So many people apply for every job out there

Housewives league at Wash. MarketThis anonymous interview is with a public and consortium librarian who has been a hiring manager and a member of a hiring or search committee. This person hires the following types of LIS professionals:

Directors, catalogers, systems

This librarian works at a library with 10-50 staff members in a suburban area in the Northeastern US.

Approximately how many people applied for the last librarian (or other professional level) job at your workplace?

√ 25-75

Approximately what percentage of those would you say were hirable?

√ 25% or less

And how would you define “hirable”?

Meeting the requirements of the job description and providing a cover letter that demonstrates acceptable written communication skills.

How are applications evaluated, and by whom?

In my consortium myself or my Library Systems manager evaluate applications. I also serve as a consultant to library boards in my consortium that are hiring library directors. We are too small to have an HR department. Typically we will meet to review applications and select the most promising based on the consensus of the group and the discussion of each application.

What is the most common reason for disqualifying an applicant without an interview?

Poor communication skills and/or failure to demonstrate the skill sets required by the job.

Do you (or does your library) give candidates feedback about applications or interview performance?

√ Other: if requested

What is the most important thing for a job hunter to do in order to improve his/her/their hirability?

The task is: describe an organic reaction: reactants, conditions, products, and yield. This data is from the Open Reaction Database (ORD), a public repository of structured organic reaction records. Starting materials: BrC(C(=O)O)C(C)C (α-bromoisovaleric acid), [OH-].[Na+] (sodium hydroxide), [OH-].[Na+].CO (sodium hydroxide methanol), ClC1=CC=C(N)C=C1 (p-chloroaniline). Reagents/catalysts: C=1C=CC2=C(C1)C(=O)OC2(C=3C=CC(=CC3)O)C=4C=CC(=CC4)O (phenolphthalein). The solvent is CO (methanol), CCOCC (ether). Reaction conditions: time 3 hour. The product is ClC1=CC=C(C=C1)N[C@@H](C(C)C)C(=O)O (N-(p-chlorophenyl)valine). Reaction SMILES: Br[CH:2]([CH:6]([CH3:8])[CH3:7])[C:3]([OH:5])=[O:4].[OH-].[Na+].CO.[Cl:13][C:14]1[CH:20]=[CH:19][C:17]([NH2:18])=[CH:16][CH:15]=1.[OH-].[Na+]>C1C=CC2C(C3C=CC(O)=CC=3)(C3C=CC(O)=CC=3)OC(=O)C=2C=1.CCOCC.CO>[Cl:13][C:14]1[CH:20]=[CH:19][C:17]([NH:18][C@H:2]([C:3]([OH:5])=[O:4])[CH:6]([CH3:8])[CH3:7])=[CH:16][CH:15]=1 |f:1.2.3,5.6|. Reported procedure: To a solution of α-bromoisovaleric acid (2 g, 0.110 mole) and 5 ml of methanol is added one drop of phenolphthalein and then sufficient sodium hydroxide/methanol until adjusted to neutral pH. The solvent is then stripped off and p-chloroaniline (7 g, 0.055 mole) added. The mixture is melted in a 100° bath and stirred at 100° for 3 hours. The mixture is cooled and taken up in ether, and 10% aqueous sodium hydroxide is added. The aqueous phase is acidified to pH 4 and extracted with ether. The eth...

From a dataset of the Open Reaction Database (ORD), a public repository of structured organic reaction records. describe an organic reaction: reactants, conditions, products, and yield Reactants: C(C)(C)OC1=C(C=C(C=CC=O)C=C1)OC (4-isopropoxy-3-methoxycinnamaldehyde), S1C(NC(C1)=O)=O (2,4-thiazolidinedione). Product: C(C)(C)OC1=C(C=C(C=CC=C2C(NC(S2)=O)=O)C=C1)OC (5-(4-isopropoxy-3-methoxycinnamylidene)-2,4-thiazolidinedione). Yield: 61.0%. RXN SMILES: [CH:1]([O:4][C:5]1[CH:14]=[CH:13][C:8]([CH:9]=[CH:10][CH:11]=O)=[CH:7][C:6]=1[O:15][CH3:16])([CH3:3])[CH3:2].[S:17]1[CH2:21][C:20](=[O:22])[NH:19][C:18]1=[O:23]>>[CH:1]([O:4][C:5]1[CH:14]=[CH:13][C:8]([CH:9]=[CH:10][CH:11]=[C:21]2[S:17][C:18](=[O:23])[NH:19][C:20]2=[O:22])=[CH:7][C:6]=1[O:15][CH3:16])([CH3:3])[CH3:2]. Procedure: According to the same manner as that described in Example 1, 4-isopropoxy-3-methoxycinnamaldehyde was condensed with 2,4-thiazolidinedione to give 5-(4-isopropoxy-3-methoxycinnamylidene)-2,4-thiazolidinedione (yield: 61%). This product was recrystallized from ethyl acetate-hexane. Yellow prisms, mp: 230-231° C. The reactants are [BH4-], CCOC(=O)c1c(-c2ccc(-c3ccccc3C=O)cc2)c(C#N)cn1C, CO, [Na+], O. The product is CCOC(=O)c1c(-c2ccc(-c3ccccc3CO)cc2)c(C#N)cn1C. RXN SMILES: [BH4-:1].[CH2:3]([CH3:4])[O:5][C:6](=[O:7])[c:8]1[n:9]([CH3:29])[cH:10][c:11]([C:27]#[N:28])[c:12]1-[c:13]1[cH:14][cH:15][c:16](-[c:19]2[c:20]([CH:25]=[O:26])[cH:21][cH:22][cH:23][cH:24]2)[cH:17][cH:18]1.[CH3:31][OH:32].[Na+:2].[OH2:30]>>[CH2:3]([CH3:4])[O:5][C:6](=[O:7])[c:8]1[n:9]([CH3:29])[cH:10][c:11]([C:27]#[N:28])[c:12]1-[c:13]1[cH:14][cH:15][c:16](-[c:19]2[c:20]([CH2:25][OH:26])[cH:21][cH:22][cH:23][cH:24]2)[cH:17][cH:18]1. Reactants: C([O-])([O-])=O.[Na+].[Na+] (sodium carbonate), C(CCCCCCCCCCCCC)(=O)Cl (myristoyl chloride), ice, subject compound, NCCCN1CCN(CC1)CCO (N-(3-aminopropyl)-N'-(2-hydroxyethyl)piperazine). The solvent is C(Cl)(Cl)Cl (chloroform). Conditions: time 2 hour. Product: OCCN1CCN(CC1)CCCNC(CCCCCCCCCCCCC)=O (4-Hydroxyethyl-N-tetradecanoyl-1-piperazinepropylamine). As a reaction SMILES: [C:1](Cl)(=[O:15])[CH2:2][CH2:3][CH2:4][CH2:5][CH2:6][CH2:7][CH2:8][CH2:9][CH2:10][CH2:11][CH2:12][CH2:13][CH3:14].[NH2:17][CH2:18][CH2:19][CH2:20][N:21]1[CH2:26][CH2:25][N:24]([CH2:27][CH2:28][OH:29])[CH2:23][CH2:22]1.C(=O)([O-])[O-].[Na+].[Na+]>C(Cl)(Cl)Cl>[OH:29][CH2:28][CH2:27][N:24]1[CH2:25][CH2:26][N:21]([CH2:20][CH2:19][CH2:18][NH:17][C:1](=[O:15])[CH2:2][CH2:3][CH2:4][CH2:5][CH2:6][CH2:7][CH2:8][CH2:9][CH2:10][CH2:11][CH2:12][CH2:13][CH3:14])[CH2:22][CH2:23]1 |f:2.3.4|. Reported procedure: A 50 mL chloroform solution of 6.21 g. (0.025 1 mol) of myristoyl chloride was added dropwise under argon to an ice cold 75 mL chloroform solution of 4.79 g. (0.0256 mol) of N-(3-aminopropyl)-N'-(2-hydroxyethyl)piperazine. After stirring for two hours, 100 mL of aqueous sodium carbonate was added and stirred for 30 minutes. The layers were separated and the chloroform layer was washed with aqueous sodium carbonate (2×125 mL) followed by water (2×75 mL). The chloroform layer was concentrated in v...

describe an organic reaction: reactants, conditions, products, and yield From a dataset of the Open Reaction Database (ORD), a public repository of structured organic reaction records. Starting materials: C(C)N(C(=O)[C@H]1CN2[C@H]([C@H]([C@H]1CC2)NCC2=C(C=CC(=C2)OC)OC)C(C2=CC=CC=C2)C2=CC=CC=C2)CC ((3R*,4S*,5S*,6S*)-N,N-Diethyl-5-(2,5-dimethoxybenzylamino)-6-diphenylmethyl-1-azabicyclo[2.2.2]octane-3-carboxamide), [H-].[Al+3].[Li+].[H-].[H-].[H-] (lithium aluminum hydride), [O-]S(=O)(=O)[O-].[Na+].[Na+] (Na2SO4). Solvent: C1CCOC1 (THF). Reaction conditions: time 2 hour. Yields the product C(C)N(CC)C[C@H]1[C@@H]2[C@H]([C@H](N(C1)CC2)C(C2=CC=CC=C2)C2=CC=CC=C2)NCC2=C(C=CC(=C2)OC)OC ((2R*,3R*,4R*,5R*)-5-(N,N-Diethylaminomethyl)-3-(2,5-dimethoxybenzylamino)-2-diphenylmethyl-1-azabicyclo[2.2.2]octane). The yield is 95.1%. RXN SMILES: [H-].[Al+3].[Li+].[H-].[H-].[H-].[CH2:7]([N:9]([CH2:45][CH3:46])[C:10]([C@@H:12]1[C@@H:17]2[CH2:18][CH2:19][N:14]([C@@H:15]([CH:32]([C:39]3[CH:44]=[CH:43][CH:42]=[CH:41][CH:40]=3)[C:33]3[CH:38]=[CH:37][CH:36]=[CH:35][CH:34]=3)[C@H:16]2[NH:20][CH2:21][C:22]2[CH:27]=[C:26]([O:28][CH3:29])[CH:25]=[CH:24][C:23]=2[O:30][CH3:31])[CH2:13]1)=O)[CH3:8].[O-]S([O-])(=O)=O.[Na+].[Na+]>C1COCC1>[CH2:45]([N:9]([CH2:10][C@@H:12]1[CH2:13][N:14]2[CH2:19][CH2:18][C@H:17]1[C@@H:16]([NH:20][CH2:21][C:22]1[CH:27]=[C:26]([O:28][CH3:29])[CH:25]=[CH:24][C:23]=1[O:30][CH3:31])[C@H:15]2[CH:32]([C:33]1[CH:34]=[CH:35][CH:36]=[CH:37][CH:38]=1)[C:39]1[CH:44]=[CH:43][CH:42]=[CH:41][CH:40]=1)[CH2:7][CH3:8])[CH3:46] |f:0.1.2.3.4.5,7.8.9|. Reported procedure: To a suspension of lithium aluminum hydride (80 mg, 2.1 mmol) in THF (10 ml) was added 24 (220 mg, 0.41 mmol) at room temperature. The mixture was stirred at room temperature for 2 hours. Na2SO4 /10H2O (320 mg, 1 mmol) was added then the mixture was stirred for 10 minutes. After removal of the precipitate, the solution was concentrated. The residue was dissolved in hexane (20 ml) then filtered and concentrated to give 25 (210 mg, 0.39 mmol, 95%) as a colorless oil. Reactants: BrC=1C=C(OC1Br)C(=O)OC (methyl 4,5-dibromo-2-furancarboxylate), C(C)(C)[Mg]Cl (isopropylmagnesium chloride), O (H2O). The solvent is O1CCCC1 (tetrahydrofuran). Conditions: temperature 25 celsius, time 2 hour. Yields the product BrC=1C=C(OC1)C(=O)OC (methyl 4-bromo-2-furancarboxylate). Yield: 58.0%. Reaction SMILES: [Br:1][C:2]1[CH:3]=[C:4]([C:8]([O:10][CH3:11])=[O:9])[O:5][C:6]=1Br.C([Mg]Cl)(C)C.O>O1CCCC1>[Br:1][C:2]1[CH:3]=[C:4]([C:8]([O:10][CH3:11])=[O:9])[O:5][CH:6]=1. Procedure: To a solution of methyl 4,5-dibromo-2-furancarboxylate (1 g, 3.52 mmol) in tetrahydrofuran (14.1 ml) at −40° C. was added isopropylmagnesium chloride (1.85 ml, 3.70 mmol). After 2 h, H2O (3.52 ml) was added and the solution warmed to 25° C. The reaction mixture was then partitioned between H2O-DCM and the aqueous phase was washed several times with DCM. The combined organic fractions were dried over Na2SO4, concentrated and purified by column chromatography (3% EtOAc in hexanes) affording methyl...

Make sure they are well suited to the job and have the skills we are looking for. So many people apply for every job out there rather than self selecting jobs that match their skills. Tends to waste everyone’s time.

I want to hire someone who is


How many staff members are at your library/organization?

√ 10-50

How many permanent, full time librarian (or other professional level) jobs has your workplace posted in the last year?

√ Other: I am responding based on all the searches I have worked on. Not just my own organization.

How many permanent, full time para-professional (or other non-professional level) jobs has your workplace posted in the last year?

√ Other: 2

Can you tell us how the number of permanent, full-time librarian positions at your workplace has changed over the past decade?

√ There are the same number of positions

Have any full-time librarian positions been replaced with part-time or hourly workers over the past decade?

√ No

Have any full-time librarian positions been replaced with para-professional workers over the past decade?

√ No

Does your workplace require experience for entry-level professional positions? If so, is it an official requirement or just what happens in practice?

We don’t really have any entry level positions.

Is librarianship a dying profession?

√ No

Why or why not?

Because libraries are not dying. Librarianship is a changing profession though and our success will depend on how we adapt to the changes.

Do you hire librarians?  Take this survey: or take other Hiring Librarians surveys.

For some context, look at the most recent summary of responses.

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Filed under 10-50 staff members, Northeastern US, Public, State of the Job Market 2015, Suburban area

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